If you read enough media reports, you'll begin to believe that the Internet will kill AM, FM, and even satellite radio. Connectivity drums up promises of choice (bad for conventional radio) and cheapness (bad for satellite radio). But the question's not that simple.

The Internet creates opportunities, even as it renders some media platforms obsolete. Furthermore, it'll take more time than you might think to seamlessly tie content floating out in the cloud to a box inside your dashboard.  

Nine lives
"Will the Internet Kill Traditional Car Radio?" asks a headline in yesterday's New York Times.

"The Internet's tentacles seem to have no limit, reaching out and strangling CDs, bookstores, newspapers and magazines," begins automobile columnist John R. Quain. "Now it has its sights set on the car radio."

Quain's thesis -- and I hate to call it his thesis, since it's shared by many industry watchers -- states that the growing popularity of smartphones and mobile hotspots makes it easier to stream Internet radio stations or tap into Pandora Music and other music-discovery sites.

His one test-drive beef is with AT&T's (NYSE: T) spotty 3G coverage in New York City, but "buffering" won't be the end of this revolution. Speeds of 4G and beyond will come quickly. In fact, Sprint Nextel (NYSE: S) is already marketing the Sierra Wireless (Nasdaq: SWIR) Overdrive mobile hotspot as the first 4G device on the market.

In other words, unreliability won't save radio forever on this front. However, pure practicality could help keep terrestrial radio on the air.

The high price of freedom
Connectivity doesn't come cheap these days. Music developers aim first for Apple's (Nasdaq: AAPL) pricey iPhone before trickling down to other devices. A monthly iPhone plan through AT&T starts at $70, and that's for just 450 voice minutes and no text messages. The pricing schedule ramps up quickly, topping out with a $120 plan for unlimited minutes and texting. AT&T does offer attractive family plans for additional lines, but we're essentially talking about a device with a limited audience in terms of affordability.

So what about the Overdrive through Sprint? Mobile hotspots are game-changers, because they allow as many as five devices to connect to a single wireless hub. In other words, you don't even need a pricey smartphone. An iPod touch can run Pandora -- and cars continue to make it easier to connect iPods into their speaker systems. However, Sprint's Overdrive will set owners back $60 a month.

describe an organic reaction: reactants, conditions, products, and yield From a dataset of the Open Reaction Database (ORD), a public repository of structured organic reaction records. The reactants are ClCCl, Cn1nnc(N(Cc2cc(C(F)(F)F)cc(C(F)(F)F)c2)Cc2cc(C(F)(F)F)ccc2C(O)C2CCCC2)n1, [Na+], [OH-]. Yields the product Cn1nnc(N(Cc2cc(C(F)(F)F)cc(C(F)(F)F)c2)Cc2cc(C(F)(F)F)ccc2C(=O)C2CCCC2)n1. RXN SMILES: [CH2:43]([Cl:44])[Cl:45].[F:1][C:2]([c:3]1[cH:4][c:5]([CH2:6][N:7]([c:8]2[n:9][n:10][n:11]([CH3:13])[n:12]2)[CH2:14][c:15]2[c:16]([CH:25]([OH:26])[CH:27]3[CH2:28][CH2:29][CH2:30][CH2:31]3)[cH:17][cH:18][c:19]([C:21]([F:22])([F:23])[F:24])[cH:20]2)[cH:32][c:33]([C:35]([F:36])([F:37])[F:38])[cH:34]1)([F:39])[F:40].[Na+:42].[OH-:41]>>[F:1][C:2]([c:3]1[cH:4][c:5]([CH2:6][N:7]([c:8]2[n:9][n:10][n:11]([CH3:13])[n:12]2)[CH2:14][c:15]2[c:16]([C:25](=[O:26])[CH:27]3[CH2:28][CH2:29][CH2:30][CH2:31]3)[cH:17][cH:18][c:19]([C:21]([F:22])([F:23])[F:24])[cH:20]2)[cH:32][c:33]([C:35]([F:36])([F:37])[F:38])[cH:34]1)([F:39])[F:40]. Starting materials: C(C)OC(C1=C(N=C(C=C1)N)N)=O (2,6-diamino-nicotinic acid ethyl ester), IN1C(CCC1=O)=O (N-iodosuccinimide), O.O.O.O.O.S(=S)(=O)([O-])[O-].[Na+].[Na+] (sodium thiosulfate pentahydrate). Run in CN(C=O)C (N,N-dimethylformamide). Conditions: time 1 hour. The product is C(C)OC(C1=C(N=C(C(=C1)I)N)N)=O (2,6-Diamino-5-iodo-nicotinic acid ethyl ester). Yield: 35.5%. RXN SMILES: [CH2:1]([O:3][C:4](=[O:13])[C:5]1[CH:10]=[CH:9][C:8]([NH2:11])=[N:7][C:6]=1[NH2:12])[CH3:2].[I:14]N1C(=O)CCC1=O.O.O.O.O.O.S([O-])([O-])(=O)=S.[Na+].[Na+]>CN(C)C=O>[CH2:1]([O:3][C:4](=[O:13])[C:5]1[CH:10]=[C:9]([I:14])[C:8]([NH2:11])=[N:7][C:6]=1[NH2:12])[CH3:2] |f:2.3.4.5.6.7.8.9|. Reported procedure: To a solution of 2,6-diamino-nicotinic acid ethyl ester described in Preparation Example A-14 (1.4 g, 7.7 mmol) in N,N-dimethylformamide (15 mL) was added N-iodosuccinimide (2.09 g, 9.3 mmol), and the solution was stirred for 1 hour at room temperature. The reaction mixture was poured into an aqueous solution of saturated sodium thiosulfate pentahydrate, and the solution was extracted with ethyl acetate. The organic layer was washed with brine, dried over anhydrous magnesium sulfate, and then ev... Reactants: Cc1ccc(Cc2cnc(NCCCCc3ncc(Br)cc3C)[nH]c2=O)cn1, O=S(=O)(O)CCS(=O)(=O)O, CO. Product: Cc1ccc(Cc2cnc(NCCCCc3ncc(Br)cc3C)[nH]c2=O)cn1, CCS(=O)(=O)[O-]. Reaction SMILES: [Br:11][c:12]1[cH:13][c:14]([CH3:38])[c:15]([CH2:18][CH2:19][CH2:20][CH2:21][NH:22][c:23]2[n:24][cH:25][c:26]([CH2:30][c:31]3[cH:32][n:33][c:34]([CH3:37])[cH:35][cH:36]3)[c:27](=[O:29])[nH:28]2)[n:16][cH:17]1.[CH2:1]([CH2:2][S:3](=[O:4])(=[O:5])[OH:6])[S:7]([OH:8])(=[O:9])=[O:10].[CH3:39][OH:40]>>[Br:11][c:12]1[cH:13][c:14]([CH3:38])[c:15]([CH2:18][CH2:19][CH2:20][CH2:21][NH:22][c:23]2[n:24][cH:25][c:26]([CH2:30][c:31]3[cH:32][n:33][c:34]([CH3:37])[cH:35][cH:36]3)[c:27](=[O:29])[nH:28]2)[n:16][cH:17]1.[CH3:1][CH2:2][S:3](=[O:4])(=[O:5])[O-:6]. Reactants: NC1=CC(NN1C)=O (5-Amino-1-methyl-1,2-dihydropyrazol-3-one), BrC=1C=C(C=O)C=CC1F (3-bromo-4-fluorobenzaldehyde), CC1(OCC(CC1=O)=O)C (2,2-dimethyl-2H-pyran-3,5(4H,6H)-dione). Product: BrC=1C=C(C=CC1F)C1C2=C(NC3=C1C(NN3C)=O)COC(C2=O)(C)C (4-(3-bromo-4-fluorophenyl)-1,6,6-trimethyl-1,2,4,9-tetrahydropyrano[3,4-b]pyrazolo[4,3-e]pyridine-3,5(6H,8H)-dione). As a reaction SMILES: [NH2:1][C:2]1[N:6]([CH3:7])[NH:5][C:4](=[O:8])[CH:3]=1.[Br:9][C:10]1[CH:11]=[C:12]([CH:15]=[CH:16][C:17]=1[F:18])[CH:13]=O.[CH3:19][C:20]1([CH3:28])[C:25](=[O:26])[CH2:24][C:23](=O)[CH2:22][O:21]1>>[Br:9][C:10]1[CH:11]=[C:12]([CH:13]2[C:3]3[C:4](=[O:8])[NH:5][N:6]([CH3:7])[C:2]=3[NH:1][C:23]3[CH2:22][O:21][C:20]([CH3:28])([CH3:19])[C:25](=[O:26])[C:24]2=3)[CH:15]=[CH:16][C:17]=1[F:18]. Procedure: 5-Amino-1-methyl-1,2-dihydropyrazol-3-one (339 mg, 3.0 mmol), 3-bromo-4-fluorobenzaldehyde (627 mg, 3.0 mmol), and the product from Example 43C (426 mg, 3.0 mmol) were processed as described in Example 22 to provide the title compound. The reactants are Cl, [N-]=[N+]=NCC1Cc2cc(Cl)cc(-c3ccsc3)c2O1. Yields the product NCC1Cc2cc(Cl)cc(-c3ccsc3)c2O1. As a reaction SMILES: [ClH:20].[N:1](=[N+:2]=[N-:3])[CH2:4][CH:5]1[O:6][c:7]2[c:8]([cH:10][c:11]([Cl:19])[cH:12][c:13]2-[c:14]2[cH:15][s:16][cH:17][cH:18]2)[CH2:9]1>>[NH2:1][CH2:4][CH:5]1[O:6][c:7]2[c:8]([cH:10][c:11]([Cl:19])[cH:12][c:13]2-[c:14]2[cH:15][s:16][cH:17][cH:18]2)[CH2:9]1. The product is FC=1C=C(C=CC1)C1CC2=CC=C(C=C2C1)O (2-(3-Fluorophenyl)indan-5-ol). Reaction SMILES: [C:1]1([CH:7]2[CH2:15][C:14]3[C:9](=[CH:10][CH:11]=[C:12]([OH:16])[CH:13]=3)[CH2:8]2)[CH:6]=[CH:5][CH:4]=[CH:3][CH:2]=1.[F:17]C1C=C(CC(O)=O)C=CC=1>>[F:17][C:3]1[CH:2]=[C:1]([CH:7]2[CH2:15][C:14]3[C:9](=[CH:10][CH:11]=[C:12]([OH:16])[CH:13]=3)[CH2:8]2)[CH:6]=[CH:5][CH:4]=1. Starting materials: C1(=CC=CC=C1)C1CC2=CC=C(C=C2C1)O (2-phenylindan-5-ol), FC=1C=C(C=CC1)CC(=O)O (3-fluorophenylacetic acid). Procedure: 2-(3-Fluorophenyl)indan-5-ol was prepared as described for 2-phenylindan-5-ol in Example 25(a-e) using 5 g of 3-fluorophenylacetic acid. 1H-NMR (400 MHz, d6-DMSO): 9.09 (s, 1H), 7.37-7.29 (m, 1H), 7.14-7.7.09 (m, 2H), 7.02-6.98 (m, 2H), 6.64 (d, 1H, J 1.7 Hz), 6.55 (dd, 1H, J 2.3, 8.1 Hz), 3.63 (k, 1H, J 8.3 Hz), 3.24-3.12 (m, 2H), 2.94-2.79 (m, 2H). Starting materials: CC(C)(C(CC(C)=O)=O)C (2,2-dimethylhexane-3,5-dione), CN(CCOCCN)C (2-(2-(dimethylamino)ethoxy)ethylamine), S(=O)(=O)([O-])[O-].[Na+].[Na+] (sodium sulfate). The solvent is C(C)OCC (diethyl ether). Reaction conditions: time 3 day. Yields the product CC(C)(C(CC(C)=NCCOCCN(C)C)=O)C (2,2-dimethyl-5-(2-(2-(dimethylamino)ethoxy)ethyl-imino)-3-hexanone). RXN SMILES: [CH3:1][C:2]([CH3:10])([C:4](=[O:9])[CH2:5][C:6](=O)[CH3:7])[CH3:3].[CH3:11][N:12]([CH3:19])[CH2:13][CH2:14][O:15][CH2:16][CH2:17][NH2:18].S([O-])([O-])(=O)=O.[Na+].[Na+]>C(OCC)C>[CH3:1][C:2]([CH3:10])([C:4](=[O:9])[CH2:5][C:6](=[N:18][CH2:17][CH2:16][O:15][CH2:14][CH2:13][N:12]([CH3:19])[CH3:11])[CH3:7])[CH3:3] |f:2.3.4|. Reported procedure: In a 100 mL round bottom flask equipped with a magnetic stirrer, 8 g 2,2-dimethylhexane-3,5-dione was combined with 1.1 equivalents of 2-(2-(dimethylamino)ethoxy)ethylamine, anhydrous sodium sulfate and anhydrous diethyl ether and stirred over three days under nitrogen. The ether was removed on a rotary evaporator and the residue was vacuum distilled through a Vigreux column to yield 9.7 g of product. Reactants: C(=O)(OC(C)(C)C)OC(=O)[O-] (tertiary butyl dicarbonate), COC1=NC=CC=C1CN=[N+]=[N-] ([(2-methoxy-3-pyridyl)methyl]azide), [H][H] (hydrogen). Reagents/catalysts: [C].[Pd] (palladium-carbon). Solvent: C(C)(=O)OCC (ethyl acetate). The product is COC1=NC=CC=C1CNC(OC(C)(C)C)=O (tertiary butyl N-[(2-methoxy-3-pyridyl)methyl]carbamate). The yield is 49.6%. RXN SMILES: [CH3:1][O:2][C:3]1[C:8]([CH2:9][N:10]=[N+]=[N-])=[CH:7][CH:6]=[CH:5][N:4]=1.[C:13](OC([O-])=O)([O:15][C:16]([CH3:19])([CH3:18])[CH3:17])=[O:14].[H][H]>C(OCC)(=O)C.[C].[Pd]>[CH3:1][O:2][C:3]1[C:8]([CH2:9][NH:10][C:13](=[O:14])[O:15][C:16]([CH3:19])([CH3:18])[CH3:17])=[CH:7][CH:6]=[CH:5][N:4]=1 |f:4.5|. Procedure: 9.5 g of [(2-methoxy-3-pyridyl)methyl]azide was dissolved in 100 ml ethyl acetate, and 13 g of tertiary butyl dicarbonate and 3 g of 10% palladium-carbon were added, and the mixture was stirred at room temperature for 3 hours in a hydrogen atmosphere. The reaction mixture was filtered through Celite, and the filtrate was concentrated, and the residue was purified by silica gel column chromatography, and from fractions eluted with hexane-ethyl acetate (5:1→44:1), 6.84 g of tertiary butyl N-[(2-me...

Will smartphone and mobile hotspot plans get cheaper in the future? Don't be so sure. High-end smartphones by Apple and Research In Motion (Nasdaq: RIMM) are reasonably priced because wireless carriers subsidize the handsets, to the tune of hundreds of dollars apiece. Even though the carriers make up that shortfall during the course of two-year contracts, they're still on the hook to fund smartphone users' ever-growing appetite for unlimited data. Just ask AT&T, as it digs deep to overcome complaints of spotty coverage. Mobile hotspots are also typically subsidized.

So in all honesty, it's hard to imagine more than half of the country paying $100 or so for smartphone plans, or $60 a month for mobile hotspots. The potential market is big enough to dent terrestrial radio, but it won't obliterate AM and FM altogether.

Satellite survival guide
Satellite radio may be more susceptible than terrestrial to the Internet threat. Sirius XM Radio (Nasdaq: SIRI) has 19 million subscribers; if someone has disposable income to pay $15 a month for premium radio, they may also have the means for a smartphone or a mobile hotspot.

The key here is that satellite radio is a cheap alternative compared to fancier connectivity plans. A sufficiently large chunk of the market can afford a satellite radio subscription, but not a smartphone. Another significant slice of smartphone owners won't think twice about paying another $15 for XM or Sirius.

In other words, fears of satellite radio's doom are overblown. Sirius XM can pay up for premium content that ad-supported radio -- terrestrial or Internet -- can't afford. There's enough market to go around for everybody.

The real threat of Internet radio
"For the first time, small local stations will be able to reach an entire driving nation, so some broadcasters may see their audiences swell as more listeners find them on Internet-connected car radios," Quain concludes.

Unfortunately, I don't agree there, either.

After all, when Quain kicked off his column by suggesting that the Internet had vanquished CDs, bookstores, newspapers, and magazines, he missed the mark. The Internet didn't trip up any of those industries -- it just leveled the playing field, making powerful players less so. Major labels now have to compete with unsigned garage bands on MySpace. Print media publishers have to compete with blogs, public-domain content, and sticky sites that lure in consumers.

If every small radio station can broadcast to the world, they'll have to compete not only with every other station on the planet, but also with music-discovery sites -- or any hobbyist with time enough to create and stream their own playlist. A handful of savvy small-market stations could truly expand their audience, but for the industry as a whole, connectivity's growing popularity will be a net negative.

Thankfully for terrestrial and satellite radio, that day is far, far away.

Will the Internet kill satellite or terrestrial radio? Share your thoughts in the comment box below.